What is so amazing about grace?

I was driving recently listening to talk radio (something I do often). R.C. Sproul was on talking about the holiness of God. His lead into the program was by talking about a favorite Christian hymn, Amazing Grace. The point of this introduction was to ask “what is so amazing about grace?” Great question, R.C.

What is grace? The most simple definition I can think of without consulting a dictionary is this: grace is being given something you do not deserve. When we are speaking about grace theologically, we are talking about God’s people being redeemed from sin, adopted into the family of God and made co-heirs with Christ (Romans 8). We don’t deserve this, but we act as if we do.

Generally speaking, in Christendom it seems as if we’ve lost a realistic vision of who we really are. We forget every action, word, thought and deed is either for the glory of Christ or utter blasphemy. With each breath we are either breathing praise of our great God or breathing for our own pseudo-glory as our own god. We are not good people who do bad things. These type of people really are worthy of salvation. These people just need a little help to get their act together. We are bad people who do bad things. We are people who even on our best days live deplorable lives. You might think you are not that bad. If that is true, I need your help. I know my own thoughts. I know my motives. I see my pride and selfishness. I would be utterly ashamed if people were allowed to read every thought as if it were a tweet. Like Ananias and Sapphira (Acts 5), I deserve to be struck down immediately. My sins are equally as repulsive my last five minutes. Yet, I’m alive. I’m breathing.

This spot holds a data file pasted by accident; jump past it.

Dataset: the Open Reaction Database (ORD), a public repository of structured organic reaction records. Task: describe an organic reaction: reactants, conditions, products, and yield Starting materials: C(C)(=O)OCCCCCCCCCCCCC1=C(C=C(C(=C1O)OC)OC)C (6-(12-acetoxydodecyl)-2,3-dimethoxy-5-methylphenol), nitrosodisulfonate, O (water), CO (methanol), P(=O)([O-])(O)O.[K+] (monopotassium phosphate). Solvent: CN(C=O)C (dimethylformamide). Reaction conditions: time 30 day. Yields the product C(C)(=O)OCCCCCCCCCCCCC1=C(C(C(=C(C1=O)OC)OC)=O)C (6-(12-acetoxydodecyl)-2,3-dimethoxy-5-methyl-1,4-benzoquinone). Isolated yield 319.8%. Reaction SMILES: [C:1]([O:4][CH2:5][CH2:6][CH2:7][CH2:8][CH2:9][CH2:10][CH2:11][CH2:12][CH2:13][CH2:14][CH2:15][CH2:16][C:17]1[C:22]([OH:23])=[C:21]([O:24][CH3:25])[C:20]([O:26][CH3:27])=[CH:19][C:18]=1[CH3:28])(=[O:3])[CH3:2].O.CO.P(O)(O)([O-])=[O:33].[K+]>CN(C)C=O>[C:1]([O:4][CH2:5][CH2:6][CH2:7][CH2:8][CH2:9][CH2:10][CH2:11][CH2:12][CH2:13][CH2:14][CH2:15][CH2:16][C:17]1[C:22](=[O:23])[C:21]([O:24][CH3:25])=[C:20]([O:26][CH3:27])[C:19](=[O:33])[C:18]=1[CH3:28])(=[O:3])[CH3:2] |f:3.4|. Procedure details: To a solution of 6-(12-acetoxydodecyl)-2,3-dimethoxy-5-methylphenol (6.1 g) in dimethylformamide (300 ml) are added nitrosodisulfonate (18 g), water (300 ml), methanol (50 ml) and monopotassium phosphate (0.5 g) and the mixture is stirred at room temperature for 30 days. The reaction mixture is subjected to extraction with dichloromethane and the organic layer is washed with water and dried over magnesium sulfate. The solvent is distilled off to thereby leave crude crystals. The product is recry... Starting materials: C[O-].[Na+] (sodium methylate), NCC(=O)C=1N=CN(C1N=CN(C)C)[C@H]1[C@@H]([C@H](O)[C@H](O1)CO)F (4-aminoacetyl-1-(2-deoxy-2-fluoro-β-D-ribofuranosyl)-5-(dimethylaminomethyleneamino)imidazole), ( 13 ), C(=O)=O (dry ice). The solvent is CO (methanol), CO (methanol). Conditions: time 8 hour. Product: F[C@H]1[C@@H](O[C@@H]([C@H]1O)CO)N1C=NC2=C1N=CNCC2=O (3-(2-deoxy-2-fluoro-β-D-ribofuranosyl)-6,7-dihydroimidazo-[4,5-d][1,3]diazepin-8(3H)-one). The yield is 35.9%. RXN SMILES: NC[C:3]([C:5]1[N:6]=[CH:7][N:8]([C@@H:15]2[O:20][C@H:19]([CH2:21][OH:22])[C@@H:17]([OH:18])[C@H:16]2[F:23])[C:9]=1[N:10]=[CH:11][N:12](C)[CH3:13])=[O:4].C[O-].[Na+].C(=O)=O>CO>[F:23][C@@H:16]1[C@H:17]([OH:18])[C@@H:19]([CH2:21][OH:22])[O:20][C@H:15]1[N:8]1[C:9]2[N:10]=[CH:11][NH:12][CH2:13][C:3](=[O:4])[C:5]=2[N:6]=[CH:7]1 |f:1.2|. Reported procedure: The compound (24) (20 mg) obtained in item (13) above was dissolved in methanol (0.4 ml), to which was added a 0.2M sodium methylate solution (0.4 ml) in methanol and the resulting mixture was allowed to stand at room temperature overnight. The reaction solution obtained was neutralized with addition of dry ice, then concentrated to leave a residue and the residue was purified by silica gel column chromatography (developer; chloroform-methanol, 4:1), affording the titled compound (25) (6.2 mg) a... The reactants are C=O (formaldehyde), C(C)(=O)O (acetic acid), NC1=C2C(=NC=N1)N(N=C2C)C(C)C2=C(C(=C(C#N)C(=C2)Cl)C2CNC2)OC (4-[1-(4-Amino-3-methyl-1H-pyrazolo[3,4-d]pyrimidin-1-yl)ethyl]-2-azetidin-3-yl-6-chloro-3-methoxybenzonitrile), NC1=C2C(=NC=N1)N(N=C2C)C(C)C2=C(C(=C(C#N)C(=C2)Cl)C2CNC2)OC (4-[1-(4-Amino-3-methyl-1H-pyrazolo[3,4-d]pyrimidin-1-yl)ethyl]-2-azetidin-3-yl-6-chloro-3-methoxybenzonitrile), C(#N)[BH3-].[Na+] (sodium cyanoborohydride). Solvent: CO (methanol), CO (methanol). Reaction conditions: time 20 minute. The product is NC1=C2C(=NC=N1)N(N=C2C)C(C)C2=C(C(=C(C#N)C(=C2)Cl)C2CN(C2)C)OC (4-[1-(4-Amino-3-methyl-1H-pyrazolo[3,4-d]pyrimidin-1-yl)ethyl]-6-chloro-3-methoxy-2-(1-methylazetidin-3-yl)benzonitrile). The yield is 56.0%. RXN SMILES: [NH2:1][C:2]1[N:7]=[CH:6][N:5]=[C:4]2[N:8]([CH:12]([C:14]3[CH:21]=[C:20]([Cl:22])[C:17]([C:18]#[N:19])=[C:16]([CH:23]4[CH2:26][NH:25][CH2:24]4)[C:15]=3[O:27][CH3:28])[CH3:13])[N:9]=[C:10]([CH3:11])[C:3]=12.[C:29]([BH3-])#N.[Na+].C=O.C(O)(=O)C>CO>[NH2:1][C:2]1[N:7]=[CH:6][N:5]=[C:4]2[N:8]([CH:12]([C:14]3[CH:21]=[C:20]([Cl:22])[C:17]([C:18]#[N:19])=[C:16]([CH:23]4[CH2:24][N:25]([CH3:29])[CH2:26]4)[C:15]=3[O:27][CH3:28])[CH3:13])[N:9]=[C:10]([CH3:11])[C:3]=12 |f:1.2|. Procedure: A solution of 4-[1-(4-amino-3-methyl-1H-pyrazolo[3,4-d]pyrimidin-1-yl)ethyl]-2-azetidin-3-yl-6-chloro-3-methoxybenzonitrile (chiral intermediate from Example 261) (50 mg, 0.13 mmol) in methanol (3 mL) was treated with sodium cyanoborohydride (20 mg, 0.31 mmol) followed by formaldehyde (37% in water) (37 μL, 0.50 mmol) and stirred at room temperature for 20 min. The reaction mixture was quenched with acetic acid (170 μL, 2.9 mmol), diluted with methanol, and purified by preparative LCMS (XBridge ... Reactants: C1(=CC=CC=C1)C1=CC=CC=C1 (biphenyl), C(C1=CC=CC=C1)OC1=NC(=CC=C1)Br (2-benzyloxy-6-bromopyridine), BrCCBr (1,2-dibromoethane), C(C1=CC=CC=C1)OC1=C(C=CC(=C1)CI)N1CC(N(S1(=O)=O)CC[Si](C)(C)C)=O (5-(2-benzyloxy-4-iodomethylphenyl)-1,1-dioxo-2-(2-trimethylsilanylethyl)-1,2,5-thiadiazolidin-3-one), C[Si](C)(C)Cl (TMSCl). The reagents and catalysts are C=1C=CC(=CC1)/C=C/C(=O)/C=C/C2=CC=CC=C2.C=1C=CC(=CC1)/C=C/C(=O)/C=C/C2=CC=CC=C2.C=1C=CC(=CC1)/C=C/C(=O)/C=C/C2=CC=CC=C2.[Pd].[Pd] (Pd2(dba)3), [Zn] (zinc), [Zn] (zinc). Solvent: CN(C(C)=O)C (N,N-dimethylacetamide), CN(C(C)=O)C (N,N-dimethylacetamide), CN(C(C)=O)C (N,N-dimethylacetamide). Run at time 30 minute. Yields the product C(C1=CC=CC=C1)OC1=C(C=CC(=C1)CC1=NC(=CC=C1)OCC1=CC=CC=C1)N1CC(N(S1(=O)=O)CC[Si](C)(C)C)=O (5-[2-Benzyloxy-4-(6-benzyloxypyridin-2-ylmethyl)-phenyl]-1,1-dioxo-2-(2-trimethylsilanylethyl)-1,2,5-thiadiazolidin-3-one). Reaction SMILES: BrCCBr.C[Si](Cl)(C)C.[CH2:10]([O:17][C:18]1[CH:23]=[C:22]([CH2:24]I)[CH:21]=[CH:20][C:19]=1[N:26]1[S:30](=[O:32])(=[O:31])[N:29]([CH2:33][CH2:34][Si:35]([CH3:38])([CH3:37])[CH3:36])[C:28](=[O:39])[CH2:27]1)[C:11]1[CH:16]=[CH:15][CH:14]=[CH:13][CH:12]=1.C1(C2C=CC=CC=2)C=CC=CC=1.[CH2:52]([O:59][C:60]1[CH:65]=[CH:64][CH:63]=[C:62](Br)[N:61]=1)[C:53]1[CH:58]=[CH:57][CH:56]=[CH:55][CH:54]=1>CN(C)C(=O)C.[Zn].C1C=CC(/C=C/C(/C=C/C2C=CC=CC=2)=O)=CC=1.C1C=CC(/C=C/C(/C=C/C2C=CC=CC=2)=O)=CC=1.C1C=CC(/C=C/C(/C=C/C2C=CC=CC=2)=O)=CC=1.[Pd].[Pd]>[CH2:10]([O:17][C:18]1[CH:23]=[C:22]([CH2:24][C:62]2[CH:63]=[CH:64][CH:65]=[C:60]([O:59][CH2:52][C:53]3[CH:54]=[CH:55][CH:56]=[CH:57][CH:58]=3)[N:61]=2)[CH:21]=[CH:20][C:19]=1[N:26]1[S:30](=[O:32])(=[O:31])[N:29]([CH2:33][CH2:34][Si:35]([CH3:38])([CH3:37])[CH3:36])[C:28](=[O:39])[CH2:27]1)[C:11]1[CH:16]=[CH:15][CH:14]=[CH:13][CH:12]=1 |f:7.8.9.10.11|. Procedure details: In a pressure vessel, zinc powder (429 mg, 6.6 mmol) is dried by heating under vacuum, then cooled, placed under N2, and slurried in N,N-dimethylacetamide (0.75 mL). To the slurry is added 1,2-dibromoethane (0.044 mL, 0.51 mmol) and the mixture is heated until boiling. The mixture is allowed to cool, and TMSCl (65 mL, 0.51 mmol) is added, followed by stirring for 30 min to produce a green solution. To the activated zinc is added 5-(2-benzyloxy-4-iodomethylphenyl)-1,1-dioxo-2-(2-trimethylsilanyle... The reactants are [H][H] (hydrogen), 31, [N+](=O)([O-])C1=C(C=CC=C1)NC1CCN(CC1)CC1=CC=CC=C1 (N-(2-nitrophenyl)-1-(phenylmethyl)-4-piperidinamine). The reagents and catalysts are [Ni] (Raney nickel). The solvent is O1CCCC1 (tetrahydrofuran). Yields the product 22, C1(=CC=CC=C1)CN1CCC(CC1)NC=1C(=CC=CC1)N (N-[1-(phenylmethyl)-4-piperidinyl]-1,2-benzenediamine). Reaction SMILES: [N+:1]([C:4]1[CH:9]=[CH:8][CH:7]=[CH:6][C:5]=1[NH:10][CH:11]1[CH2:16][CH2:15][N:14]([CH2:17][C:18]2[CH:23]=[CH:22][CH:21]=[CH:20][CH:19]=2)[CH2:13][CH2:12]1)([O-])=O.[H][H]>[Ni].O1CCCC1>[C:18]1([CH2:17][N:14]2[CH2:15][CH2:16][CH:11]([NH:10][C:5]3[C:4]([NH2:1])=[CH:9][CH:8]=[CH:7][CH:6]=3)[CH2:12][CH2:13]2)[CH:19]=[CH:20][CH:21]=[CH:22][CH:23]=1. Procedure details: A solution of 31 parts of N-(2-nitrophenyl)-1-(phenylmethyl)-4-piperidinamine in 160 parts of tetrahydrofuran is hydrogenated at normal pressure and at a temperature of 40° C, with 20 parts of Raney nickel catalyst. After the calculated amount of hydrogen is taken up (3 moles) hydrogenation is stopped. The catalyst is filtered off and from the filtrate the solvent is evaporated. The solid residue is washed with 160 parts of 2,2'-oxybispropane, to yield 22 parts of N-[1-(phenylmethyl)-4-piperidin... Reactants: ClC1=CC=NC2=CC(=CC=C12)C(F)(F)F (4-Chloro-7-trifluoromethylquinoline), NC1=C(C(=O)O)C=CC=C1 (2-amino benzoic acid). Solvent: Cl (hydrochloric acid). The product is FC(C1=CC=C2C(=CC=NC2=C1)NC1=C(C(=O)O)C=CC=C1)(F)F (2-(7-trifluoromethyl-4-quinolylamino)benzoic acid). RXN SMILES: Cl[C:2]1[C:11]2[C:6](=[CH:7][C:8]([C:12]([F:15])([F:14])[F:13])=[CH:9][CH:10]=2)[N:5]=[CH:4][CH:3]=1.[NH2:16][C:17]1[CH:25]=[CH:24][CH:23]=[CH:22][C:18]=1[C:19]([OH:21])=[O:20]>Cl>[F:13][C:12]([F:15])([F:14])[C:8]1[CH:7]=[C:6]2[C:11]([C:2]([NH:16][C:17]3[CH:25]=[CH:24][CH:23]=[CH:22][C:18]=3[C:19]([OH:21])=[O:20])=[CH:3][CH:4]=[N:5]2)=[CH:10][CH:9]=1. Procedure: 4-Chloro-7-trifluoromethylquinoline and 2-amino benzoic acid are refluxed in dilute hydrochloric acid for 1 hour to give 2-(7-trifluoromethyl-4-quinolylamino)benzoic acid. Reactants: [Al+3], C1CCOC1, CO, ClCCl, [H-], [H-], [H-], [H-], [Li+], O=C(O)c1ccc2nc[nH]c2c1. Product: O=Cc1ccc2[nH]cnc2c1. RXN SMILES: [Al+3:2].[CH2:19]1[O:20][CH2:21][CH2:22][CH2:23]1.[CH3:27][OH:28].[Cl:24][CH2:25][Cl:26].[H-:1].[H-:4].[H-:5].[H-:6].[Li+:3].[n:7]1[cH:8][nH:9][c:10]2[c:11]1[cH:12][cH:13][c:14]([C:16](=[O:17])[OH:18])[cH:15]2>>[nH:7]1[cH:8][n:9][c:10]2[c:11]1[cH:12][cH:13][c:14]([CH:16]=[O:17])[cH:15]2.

This is what is amazing about grace. Though my sins deserve instant death, not only and I physically living but also in God’s goodness and mercy, he has raised this poor, wretched sinner from spiritual death to life eternal (Eph. 2). My sins, though they are like scarlet, have been washed white as snow (Isa. 1). In both of these passages, there is one who does the action (i.e., the one who does the raising and washing), and one who receives the action (i.e., the raised and washed). The one who receives did nothing to bring about this change, but happened solely because of the love and grace of the doer. Get this? The dead one was dead for a reason. The scarlet sinner was scarlet for a reason. This was their rightful lot! Yet, God did not leave us in our sins. He sent Christ who took our sins (2 Cor. 5) and became subject to death (Phil. 2) that his people might be the righteousness of God (2 Cor. 5). This is the great exchange.

When I sing amazing grace, this is what I need to remember. I am wholly, completely and utterly unworthy of breathing again. I’ve offended the rightful ruler of this universe by entering into rebellion with the intent of usurping his power and installing my own. My treason deserved the death penalty. And, my crime received the death penalty, but I did not pay it. The King paid the penalty on my behalf. What!? Why? Because he loves his own. Because his grace is amazing.


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